By the same authors

From the same journal

From the same journal

Genome editing: the dynamics of continuity, convergence, and change in the engineering of life

Research output: Contribution to journalArticlepeer-review

Author(s)

  • Paul Martin
  • Michael Morrison
  • Ilke Turkmendag
  • Brigitte Nerlich
  • Aisling McMahon
  • Stevienna de Saille
  • Andrew James Bartlett

Department/unit(s)

Publication details

JournalNew Genetics and Society
DateAccepted/In press - 10 Feb 2020
DatePublished (current) - 15 Apr 2020
Volume39
Number of pages243
Pages (from-to)219
Original languageEnglish

Abstract

Genome editing enables very accurate alterations to DNA. It promises profound and potentially disruptive changes in healthcare, agriculture, industry, and the environment. This paper presents a multidisciplinary analysis of the contemporary development of genome editing and the tension between continuity and change. It draws on the idea that actors involved in innovation are guided by “sociotechnical regimes” composed of practices, institutions, norms, and cultural beliefs. The analysis focuses on how genome editing is emerging in different domains and whether this marks continuity or disruption of the established biotechnology regime. In conclusion, it will be argued that genome editing is best understood as a technology platform that is being powerfully shaped by this existing regime but is starting to disrupt the governance of biotechnology. In the longer term is it set to converge with other powerful technology platforms, which together will fundamentally transform the capacity to engineer life.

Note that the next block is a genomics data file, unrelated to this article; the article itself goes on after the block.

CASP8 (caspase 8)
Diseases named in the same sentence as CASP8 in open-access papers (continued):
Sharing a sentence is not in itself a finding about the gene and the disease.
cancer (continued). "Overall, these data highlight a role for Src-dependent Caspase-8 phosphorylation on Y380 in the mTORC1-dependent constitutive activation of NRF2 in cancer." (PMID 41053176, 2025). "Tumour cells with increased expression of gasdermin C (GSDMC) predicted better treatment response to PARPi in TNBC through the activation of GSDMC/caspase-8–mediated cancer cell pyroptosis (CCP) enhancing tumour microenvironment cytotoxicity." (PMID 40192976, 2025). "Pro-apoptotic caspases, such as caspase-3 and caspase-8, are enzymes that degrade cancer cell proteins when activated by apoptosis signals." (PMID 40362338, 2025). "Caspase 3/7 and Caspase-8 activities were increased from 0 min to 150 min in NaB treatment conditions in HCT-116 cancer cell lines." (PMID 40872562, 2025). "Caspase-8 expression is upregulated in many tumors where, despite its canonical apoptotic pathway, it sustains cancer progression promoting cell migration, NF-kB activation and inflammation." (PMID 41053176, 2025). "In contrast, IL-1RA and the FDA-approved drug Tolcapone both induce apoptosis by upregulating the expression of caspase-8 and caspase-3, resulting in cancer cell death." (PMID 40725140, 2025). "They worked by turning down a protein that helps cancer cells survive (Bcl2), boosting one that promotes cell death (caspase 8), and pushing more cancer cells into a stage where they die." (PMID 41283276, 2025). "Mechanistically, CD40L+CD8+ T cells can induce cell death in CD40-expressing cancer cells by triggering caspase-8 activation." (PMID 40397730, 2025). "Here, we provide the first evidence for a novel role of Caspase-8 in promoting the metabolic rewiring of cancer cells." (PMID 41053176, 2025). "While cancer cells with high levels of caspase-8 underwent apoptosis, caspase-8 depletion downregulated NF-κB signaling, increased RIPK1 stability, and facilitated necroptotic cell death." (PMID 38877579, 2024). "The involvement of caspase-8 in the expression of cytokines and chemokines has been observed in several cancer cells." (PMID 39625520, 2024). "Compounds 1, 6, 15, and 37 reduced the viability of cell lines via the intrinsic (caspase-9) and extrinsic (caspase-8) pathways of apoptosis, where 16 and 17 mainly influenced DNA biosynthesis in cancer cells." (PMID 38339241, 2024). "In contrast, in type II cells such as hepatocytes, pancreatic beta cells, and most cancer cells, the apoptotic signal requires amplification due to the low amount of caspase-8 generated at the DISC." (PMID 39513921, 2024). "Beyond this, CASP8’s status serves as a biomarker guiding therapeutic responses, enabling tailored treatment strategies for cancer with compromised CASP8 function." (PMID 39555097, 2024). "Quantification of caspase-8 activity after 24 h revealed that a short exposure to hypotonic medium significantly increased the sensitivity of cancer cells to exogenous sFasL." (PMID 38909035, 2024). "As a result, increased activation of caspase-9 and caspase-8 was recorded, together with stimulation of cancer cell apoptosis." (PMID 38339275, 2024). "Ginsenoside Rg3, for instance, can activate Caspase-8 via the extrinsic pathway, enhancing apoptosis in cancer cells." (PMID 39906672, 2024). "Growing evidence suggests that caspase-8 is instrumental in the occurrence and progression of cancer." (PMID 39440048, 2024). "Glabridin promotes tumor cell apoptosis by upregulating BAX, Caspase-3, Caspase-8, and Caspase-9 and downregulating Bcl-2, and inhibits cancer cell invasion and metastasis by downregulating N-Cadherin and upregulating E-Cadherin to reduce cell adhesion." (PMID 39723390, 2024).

Bibliographical note

© 2020 The Author(s). Published by Informa UK Limited, trading as Taylor & Francis Group

    Research areas

  • Genetics, Genome editing, Sociology

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